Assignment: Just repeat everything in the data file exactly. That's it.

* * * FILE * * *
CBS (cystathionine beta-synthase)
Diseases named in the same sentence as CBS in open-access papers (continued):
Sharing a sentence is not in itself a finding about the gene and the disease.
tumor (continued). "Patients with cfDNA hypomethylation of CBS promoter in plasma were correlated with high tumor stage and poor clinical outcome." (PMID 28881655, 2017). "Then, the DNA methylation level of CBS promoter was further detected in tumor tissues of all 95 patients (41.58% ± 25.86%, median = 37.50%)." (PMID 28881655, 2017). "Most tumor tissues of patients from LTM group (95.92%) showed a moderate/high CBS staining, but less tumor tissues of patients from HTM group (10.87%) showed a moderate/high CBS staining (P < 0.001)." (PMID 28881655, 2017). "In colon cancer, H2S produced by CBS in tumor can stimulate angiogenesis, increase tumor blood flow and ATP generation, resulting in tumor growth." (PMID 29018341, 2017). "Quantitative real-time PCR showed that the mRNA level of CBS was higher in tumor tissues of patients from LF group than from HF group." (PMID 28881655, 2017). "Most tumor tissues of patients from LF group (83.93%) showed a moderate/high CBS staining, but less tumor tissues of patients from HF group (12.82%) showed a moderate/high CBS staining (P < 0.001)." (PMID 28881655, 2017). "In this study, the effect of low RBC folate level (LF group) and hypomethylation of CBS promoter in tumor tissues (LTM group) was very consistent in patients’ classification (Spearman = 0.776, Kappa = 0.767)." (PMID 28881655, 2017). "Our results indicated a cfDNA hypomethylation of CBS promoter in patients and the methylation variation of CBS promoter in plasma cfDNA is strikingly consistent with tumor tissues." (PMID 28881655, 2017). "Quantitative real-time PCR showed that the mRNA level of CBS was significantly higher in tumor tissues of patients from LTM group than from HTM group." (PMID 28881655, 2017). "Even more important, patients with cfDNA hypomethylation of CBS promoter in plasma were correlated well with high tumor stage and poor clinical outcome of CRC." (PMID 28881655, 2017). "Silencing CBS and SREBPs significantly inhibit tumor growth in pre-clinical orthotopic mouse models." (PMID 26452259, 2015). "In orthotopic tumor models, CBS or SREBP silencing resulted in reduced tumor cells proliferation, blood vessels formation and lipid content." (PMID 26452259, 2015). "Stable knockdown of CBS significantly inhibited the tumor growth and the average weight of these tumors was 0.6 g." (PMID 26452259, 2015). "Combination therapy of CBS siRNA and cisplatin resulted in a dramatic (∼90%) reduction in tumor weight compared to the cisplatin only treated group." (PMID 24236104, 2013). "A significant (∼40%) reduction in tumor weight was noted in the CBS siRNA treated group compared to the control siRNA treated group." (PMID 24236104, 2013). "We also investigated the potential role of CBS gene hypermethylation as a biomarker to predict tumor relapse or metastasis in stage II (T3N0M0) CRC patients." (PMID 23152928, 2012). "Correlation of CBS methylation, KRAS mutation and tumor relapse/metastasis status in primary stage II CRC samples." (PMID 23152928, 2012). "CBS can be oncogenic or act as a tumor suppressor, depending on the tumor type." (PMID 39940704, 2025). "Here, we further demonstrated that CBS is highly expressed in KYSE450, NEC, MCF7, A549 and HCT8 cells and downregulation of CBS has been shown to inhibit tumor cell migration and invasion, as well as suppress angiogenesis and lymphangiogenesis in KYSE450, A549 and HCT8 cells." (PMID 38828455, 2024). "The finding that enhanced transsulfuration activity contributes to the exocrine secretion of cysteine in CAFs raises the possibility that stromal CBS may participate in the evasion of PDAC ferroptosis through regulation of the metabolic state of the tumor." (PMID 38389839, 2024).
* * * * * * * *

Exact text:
CBS (cystathionine beta-synthase)
Diseases named in the same sentence as CBS in open-access papers (continued):
Sharing a sentence is not in itself a finding about the gene and the disease.
tumor (continued). "Patients with cfDNA hypomethylation of CBS promoter in plasma were correlated with high tumor stage and poor clinical outcome." (PMID 28881655, 2017). "Then, the DNA methylation level of CBS promoter was further detected in tumor tissues of all 95 patients (41.58% ± 25.86%, median = 37.50%)." (PMID 28881655, 2017). "Most tumor tissues of patients from LTM group (95.92%) showed a moderate/high CBS staining, but less tumor tissues of patients from HTM group (10.87%) showed a moderate/high CBS staining (P < 0.001)." (PMID 28881655, 2017). "In colon cancer, H2S produced by CBS in tumor can stimulate angiogenesis, increase tumor blood flow and ATP generation, resulting in tumor growth." (PMID 29018341, 2017). "Quantitative real-time PCR showed that the mRNA level of CBS was higher in tumor tissues of patients from LF group than from HF group." (PMID 28881655, 2017). "Most tumor tissues of patients from LF group (83.93%) showed a moderate/high CBS staining, but less tumor tissues of patients from HF group (12.82%) showed a moderate/high CBS staining (P < 0.001)." (PMID 28881655, 2017). "In this study, the effect of low RBC folate level (LF group) and hypomethylation of CBS promoter in tumor tissues (LTM group) was very consistent in patients’ classification (Spearman = 0.776, Kappa = 0.767)." (PMID 28881655, 2017). "Our results indicated a cfDNA hypomethylation of CBS promoter in patients and the methylation variation of CBS promoter in plasma cfDNA is strikingly consistent with tumor tissues." (PMID 28881655, 2017). "Quantitative real-time PCR showed that the mRNA level of CBS was significantly higher in tumor tissues of patients from LTM group than from HTM group." (PMID 28881655, 2017). "Even more important, patients with cfDNA hypomethylation of CBS promoter in plasma were correlated well with high tumor stage and poor clinical outcome of CRC." (PMID 28881655, 2017). "Silencing CBS and SREBPs significantly inhibit tumor growth in pre-clinical orthotopic mouse models." (PMID 26452259, 2015). "In orthotopic tumor models, CBS or SREBP silencing resulted in reduced tumor cells proliferation, blood vessels formation and lipid content." (PMID 26452259, 2015). "Stable knockdown of CBS significantly inhibited the tumor growth and the average weight of these tumors was 0.6 g." (PMID 26452259, 2015). "Combination therapy of CBS siRNA and cisplatin resulted in a dramatic (∼90%) reduction in tumor weight compared to the cisplatin only treated group." (PMID 24236104, 2013). "A significant (∼40%) reduction in tumor weight was noted in the CBS siRNA treated group compared to the control siRNA treated group." (PMID 24236104, 2013). "We also investigated the potential role of CBS gene hypermethylation as a biomarker to predict tumor relapse or metastasis in stage II (T3N0M0) CRC patients." (PMID 23152928, 2012). "Correlation of CBS methylation, KRAS mutation and tumor relapse/metastasis status in primary stage II CRC samples." (PMID 23152928, 2012). "CBS can be oncogenic or act as a tumor suppressor, depending on the tumor type." (PMID 39940704, 2025). "Here, we further demonstrated that CBS is highly expressed in KYSE450, NEC, MCF7, A549 and HCT8 cells and downregulation of CBS has been shown to inhibit tumor cell migration and invasion, as well as suppress angiogenesis and lymphangiogenesis in KYSE450, A549 and HCT8 cells." (PMID 38828455, 2024). "The finding that enhanced transsulfuration activity contributes to the exocrine secretion of cysteine in CAFs raises the possibility that stromal CBS may participate in the evasion of PDAC ferroptosis through regulation of the metabolic state of the tumor." (PMID 38389839, 2024).